As a general rule, the temperature is from 5 to 10 degrees Fahrenheit (3 to 5.5 degrees Celsius) cooler than it is inland. A typical spring day (mid-April) is sunny, pleasant and about 68 °F (20 °C). In the summer, which stretches basically from May to late October, temperatures can reach to the mid-80s Fahrenheit (about 30 °C) at the beach. In early November, it is about 68 °F (20 °C). In late January, temperatures are around 63 °F (17 °C). It is winter, however, when the hot, dry Santa Ana winds are most common. In mid-December 2004, temperatures soared to 84 °F (28 °C) in Santa Monica, for a few straight days, with perfectly sunny skies.
The rainy season is from late October through late March. Winter storms usually approach from the northwest and pass quickly through the Southland. There is very little rain during the rest of the year.
Hermosa Beach usually enjoys a cool breeze blowing in from the ocean, keeping the air fresh and clean. Therefore, smog is less a problem for Hermosa Beach than elsewhere around Los Angeles.
|U.S. Decennial Census|
The 2010 United States Censusreported that Hermosa Beach had a population of 19,506. The population density was 13,673.6 people per square mile (5,279.4/km2). The racial makeup of Hermosa Beach was 16,928 (86.8%) White (80.9% Non-Hispanic White), 229 (1.2%) African American, 49 (0.3%) Native American, 1,111 (5.7%) Asian, 46 (0.2%) Pacific Islander, 325 (1.7%) from other races, and 818 (4.2%) from two or more races. Hispanic or Latino of any race were 1,632 persons (8.4%).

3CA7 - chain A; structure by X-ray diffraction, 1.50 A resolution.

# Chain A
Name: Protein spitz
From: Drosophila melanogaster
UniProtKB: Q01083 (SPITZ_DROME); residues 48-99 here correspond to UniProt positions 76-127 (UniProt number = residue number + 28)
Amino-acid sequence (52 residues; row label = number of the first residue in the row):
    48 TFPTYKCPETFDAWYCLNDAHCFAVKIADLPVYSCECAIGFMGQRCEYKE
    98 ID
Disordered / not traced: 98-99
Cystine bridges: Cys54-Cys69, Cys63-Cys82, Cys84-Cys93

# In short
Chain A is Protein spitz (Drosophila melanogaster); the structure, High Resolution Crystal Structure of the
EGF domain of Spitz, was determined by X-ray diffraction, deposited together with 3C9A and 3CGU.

The Census reported that 19,491 people (99.9% of the population) lived in households, 11 (0.1%) lived in non-institutionalized group quarters, and 4 (0%) were institutionalized.
There were 9,550 households, out of which 1,878 (19.7%) had children under the age of 18 living in them, 3,254 (34.1%) were opposite-sex married couples living together, 460 (4.8%) had a female householder with no husband present, 325 (3.4%) had a male householder with no wife present. There were 710 (7.4%) unmarried opposite-sex partnerships, and 64 (0.7%) same-sex married couples or partnerships. 3,644 households (38.2%) were made up of individuals and 606 (6.3%) had someone living alone who was 65 years of age or older. The average household size was 2.04. There were 4,039 families (42.3% of all households); the average family size was 2.80.